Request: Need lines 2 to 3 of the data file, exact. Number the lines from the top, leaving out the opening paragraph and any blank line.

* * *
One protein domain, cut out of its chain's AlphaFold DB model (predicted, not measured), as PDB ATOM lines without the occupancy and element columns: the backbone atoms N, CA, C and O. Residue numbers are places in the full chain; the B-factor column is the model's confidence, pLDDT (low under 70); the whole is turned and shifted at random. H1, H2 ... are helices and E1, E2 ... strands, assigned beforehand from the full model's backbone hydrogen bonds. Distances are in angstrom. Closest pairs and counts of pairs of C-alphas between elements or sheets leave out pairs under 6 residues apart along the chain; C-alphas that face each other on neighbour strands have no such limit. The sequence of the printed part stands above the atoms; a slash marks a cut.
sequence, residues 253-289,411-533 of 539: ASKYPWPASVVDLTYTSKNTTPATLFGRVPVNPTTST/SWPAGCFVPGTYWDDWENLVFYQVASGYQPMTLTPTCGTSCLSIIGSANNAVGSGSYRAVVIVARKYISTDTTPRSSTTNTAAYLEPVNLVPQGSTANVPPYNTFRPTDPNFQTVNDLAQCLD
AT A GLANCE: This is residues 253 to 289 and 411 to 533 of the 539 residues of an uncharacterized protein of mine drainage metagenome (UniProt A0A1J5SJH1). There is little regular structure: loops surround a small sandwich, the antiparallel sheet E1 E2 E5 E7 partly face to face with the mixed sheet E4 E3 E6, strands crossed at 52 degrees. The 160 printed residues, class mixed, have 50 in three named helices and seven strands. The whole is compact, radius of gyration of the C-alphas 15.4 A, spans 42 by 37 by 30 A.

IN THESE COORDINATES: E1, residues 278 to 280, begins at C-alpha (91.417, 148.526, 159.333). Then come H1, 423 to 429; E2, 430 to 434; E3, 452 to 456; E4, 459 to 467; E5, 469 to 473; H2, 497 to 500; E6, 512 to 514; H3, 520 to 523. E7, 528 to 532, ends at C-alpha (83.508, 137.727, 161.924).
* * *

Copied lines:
AT A GLANCE: This is residues 253 to 289 and 411 to 533 of the 539 residues of an uncharacterized protein of mine drainage metagenome (UniProt A0A1J5SJH1). There is little regular structure: loops surround a small sandwich, the antiparallel sheet E1 E2 E5 E7 partly face to face with the mixed sheet E4 E3 E6, strands crossed at 52 degrees. The 160 printed residues, class mixed, have 50 in three named helices and seven strands. The whole is compact, radius of gyration of the C-alphas 15.4 A, spans 42 by 37 by 30 A.

IN THESE COORDINATES: E1, residues 278 to 280, begins at C-alpha (91.417, 148.526, 159.333). Then come H1, 423 to 429; E2, 430 to 434; E3, 452 to 456; E4, 459 to 467; E5, 469 to 473; H2, 497 to 500; E6, 512 to 514; H3, 520 to 523. E7, 528 to 532, ends at C-alpha (83.508, 137.727, 161.924).